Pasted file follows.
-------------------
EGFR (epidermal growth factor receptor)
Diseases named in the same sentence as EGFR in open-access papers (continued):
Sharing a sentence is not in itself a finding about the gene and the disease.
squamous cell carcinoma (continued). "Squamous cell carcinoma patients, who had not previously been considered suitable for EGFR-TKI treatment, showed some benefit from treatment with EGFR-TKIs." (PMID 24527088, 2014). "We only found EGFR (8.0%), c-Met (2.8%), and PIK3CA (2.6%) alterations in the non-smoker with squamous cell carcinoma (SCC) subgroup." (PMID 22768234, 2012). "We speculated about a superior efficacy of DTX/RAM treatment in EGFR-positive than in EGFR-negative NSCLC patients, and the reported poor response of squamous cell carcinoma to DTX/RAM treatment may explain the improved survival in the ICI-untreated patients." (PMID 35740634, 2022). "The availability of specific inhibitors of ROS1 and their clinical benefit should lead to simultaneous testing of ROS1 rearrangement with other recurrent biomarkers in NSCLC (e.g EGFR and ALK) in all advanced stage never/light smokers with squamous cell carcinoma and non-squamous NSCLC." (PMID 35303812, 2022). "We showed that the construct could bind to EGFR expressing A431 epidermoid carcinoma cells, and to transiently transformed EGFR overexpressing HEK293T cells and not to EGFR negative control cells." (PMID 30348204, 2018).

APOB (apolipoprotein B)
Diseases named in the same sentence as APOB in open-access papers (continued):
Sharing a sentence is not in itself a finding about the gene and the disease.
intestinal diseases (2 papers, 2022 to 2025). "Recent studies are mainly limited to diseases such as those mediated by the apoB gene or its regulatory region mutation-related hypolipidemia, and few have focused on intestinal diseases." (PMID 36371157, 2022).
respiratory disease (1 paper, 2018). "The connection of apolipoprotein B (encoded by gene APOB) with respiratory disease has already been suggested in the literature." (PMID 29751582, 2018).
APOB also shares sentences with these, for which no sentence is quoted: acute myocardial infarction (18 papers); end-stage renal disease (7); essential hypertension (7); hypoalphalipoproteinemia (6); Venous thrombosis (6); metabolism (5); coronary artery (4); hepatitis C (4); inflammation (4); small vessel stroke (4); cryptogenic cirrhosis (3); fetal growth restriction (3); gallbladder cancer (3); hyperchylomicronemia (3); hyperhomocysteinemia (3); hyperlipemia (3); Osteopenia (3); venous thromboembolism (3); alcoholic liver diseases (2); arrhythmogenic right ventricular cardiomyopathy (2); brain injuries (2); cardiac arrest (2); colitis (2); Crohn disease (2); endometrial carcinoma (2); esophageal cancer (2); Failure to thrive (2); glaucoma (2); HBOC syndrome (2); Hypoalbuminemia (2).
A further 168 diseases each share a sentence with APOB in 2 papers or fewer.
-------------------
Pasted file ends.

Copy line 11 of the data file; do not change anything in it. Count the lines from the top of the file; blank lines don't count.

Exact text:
A further 168 diseases each share a sentence with APOB in 2 papers or fewer.